The challenge for formulators then becomes how to load the epoxy resin system as high as possible and still retain the properties required for epoxy mold compound encapsulation. Keep in mind that adding the thermally conductive fillers means removing the other less thermally conductive fillers that are used to give the EMC duroplast its properties other than thermal conductivity such as flow, modulus, and flexural strength. Getting the very high filler loadings required to get the desired thermal conductivity while maintaining the epoxy mold compound's other properties is the challenge each formulator faces.
The Bruggeman equation is one each formulator should know when experimenting with thermally conductive fillers. It is shown here below.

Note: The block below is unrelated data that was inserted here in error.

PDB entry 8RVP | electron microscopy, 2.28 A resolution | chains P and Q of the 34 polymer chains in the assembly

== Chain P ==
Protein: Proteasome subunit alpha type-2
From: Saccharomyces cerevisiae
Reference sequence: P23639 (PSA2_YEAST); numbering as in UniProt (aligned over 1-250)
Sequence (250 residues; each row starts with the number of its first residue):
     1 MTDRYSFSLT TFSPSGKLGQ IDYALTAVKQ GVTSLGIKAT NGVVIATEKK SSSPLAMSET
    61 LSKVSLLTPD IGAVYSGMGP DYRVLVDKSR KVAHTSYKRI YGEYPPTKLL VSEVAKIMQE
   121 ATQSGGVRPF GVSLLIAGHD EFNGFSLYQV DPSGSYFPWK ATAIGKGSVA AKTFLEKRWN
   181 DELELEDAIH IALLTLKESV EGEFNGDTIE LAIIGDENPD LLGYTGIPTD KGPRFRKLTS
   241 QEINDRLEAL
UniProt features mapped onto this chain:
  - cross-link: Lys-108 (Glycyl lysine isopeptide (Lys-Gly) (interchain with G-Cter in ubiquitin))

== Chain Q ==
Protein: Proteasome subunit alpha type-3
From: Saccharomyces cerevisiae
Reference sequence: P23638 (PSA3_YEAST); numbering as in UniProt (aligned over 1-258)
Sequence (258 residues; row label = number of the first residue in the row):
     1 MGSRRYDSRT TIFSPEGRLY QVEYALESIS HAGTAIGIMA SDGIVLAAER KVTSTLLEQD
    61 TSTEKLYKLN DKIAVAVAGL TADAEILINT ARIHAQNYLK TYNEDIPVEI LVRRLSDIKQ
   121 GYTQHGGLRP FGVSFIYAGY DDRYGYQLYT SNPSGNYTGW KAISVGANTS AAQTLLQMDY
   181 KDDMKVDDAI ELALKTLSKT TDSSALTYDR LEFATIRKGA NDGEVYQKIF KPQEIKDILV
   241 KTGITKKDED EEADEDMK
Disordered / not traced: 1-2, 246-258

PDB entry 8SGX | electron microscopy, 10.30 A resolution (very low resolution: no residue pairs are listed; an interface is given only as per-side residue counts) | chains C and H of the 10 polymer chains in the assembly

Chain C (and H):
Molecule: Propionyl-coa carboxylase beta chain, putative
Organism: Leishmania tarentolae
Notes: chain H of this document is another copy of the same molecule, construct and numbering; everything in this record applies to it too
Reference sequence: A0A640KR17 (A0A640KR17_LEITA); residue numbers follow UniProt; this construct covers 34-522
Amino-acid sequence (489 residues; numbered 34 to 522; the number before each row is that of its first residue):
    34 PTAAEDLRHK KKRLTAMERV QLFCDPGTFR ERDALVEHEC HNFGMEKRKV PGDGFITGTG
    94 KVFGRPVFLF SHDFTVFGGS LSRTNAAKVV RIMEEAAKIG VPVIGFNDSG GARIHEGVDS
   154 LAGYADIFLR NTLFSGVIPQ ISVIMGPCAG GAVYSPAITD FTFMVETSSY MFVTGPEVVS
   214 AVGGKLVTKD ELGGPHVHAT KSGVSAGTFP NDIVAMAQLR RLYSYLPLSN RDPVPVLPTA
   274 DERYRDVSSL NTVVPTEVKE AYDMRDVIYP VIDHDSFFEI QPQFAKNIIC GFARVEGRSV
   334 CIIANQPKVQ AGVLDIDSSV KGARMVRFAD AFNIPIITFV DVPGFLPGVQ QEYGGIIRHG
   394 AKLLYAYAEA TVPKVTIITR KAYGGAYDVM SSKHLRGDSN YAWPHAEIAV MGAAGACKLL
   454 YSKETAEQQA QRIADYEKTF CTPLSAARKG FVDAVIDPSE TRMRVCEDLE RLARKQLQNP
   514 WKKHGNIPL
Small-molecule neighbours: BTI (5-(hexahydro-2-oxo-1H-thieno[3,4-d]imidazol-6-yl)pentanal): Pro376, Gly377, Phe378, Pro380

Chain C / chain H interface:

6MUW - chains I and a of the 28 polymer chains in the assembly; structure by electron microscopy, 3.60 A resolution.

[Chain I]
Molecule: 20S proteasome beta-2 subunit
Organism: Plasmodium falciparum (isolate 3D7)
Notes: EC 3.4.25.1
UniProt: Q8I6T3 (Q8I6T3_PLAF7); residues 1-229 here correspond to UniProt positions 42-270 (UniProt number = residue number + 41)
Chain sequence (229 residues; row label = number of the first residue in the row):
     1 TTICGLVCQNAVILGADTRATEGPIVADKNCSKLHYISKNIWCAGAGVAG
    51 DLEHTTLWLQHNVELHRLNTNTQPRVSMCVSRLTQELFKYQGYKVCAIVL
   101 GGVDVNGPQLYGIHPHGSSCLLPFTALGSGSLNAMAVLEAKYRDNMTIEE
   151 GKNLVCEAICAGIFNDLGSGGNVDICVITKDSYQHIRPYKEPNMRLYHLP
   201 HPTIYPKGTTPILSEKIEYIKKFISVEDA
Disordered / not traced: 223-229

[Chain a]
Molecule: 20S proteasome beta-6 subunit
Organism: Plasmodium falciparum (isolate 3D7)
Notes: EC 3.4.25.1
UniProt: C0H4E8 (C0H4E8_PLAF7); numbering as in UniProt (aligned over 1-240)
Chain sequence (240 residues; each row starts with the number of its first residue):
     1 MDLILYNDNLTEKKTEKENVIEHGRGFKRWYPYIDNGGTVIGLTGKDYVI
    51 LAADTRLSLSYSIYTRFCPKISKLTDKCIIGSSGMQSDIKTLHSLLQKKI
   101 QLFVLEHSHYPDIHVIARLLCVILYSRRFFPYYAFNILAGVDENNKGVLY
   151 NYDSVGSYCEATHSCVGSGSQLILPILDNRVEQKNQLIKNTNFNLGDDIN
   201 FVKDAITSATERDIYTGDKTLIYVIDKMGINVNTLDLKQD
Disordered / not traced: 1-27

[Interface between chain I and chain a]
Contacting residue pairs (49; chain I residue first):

Bruggeman's Equation Figure 2: Bruggeman equation to optimize high thermal conductivity in epoxy molding compound - Where ψ is volume fraction of filler - And λEMC, λFiller, λResin are the thermal conductivity of the epoxy mold compound, filler, and resin respectively.
From this equation it is clear that the choice of the base epoxy resin also an important consideration for formulating highly conductive duroplasts. As with the filler choice, the choice of epoxy resin will mean selecting the tradeoffs that are acceptable for the application.
Formulating epoxy mold compounds to be very thermally conductive is as much an art as it is a science. The choice of fillers, resins, and hardeners needs to be balanced with the requirements of the application. Experience in formulating epoxies and working with customers to qualify applications that use thermally conductive applications goes a long way in helping you make your product choice. CAPLINQ has more than 25 years working with epoxy molding compounds and customers and can be a powerful tool in your arsenal.
If you have any other questions about thermally conductive epoxy molding compounds, please feel free to contact us.